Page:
Oceans around the world are heating up at a rate equivalent to four nuclear bomb blasts every single second.
After analyzing data from the 1950s to 2019, an international team of scientists determined that the average temperature of the world’s oceans in 2019 was 0.075 degrees Celsius (0.135 degrees Fahrenheit) above the 1981-2010 average.
That might not seem like a significant amount of warming, but given the massive volume of the oceans, an increase even as small as that would require an astounding influx of heat – worth 228 sextillion joules, according to the scientists’ study, which was published in Monday in the journal Advances in Atmospheric Sciences.
Unsurprisingly, this figure is difficult to understand. One of the scientists therefore developed and formulated it in simpler terms: by comparing it to the atomic bomb that the United States dropped on Hiroshima, in Japan, in 1945.
‘The Hiroshima atom-bomb exploded with an energy of about 63,000,000,000,000 Joules,’ said study author Lijing Cheng from the Chinese Academy of Sciences.
‘The amount of heat we have put in the world’s oceans in the past 25 years equals to 3.6 billion Hiroshima atom-bomb explosions,’ she said.
That averages out to four Hiroshima bombs’ worth of energy entering the oceans every second for the past 25 years. But even more troubling, the rate isn’t holding steady at that alarming figure – it’s increasing.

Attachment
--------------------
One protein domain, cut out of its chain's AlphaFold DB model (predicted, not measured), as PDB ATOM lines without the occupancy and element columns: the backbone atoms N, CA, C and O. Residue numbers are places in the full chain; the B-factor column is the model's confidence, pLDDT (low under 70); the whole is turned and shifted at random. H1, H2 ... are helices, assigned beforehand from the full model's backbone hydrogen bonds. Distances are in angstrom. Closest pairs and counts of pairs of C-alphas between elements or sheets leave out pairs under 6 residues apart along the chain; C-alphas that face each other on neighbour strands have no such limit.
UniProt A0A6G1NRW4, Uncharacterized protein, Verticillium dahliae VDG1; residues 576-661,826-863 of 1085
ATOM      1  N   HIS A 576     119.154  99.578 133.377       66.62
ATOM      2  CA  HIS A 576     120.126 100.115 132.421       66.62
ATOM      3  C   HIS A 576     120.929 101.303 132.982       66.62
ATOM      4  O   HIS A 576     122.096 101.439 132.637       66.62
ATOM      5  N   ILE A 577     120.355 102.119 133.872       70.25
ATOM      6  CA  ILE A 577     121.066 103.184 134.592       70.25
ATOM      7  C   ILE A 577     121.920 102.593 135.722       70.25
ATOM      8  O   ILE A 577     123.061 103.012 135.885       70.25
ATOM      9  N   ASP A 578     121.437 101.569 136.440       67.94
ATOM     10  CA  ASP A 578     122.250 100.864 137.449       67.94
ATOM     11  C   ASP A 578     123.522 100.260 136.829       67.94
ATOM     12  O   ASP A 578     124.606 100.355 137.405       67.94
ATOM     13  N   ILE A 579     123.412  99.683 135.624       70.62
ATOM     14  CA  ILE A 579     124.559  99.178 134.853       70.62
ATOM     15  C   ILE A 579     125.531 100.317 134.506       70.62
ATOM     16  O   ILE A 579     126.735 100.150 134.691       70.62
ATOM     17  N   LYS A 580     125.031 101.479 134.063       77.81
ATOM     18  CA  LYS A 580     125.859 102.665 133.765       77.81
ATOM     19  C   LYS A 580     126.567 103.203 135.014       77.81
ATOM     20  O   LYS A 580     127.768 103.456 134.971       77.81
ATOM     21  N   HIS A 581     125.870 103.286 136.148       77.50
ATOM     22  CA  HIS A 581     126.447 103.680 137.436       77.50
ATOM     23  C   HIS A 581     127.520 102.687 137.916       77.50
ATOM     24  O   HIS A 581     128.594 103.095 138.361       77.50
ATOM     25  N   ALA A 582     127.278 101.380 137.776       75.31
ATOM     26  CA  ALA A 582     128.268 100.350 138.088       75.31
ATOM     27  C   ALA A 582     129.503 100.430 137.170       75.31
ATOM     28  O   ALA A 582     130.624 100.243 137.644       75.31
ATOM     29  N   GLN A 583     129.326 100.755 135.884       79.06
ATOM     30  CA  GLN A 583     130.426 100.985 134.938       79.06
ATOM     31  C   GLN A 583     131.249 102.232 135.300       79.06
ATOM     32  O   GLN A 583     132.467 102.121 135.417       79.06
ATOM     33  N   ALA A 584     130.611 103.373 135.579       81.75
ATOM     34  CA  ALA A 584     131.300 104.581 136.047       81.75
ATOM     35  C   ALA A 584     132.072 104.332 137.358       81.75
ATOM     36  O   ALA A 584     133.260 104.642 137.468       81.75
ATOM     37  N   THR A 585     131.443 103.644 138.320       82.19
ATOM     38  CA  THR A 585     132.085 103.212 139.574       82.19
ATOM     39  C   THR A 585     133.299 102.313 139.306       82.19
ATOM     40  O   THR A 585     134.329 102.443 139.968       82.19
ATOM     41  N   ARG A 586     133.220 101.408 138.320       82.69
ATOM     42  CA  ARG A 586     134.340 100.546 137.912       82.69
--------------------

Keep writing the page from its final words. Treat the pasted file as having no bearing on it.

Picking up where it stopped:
In 2019, the situation got even worse. Last year, the heat rate was “about 5 Hiroshima heat bombs, every second, day and night, 365 days a year,” John Abraham, engineering professor specializing in thermal sciences at University of St. Thomas in Minnesota and co-author of the study, told Vice.
The readings that make up the data were taken from a network of more than 3,800 buoys distributed across the planet. “Global warming is real, and it is getting worse,” said Abraham.
“The less technical term is: It’s a s***-ton of energy,” he said – and it’s already having a huge impacting the environment.
“It makes hurricanes and typhoons more powerful, and it makes rainfall more intense,” Abraham told Vice.
“It puts our weather on steroids.”
And remember, the rate is increasing – meaning that every moment we delay taking action to slow or reverse the warming, the situation is only going to get worse.